"The worst one is, 'Don’t worry you’ve got kids'. Or, 'Don’t worry you’re going to have another one'. I was very blessed to have more children, but they weren’t replacements," she said.

This week the Perrottet’s came into Mamamia to provide insight into their life away from politics, pregnancy loss, and gender balance in parliament.

Less than two weeks out from the NSW Election, there’s a lot of talk about poker machines, employment opportunities and road tolls but Mr Perrottet was here to appeal to women and he wanted to talk about endometriosis.

The NSW Liberals have announced that they will invest $16.3 million to deliver new endometriosis and pelvic pain services if re-elected.

Watch: What endometriosis sufferers wish for. Post continues below.  

Video via Mamamia. 

The $16.3 million will be invested over four years to improve the management and care of the often complex and debilitating symptoms from endometriosis and other causes of pelvic pain.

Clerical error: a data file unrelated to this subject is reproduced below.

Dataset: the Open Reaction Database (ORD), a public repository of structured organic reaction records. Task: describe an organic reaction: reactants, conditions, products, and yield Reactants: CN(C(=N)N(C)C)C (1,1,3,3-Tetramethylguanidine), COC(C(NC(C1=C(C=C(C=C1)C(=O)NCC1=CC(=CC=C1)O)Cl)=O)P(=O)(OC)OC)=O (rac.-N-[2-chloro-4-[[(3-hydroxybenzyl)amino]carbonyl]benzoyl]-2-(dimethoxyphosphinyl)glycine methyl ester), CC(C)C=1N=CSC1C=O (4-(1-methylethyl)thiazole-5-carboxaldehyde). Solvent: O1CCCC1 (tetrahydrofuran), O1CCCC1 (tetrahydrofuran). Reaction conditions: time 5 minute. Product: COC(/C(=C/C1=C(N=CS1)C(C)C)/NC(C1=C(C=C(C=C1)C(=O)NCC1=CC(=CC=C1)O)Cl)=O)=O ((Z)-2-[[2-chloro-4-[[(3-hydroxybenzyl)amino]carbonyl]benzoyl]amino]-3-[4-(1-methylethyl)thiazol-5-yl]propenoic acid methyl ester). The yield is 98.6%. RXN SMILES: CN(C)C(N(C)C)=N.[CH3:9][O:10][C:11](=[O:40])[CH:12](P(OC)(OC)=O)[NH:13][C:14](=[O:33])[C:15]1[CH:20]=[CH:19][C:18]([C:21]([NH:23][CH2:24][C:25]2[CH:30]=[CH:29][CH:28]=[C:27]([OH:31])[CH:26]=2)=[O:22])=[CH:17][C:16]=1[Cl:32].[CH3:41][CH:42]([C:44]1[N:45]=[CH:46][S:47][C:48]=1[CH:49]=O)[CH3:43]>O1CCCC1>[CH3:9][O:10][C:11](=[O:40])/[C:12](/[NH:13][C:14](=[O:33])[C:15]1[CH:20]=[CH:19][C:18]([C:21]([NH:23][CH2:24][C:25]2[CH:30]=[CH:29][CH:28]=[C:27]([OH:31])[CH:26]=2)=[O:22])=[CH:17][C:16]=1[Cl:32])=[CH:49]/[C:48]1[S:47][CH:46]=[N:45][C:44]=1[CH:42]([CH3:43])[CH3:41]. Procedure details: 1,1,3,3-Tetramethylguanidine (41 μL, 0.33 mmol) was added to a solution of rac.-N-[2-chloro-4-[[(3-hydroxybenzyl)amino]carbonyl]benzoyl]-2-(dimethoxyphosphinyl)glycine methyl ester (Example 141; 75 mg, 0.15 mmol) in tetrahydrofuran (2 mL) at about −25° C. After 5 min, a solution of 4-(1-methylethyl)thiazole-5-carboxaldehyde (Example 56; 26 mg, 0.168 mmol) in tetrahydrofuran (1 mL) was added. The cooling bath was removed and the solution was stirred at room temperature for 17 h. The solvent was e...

Perrottet was interviewed for Mamamia by The Quicky’s Claire Murphy and she wanted to know if he had known what endometriosis was before he had looked into this extra funding initiative.

"My brother's wife has suffered from endometriosis," he said. "So it's something that has been very personal to them. And it's been a challenge in their lives. But it's one of those areas as well that most people don't talk about... Those [are] the areas in politics that you really want to raise awareness for. Then you make the investments to make a difference."

The next question from Murphy was as follows: "If you were to explain endometriosis to somebody, how would you explain it?"

"Well, I would say... It's a good question. I would say, you know, pain in the uterus, in that area."

Murphy signalled to the Premier’s wife Helen Perrottet, asking if she too wished to provide an answer to the same question.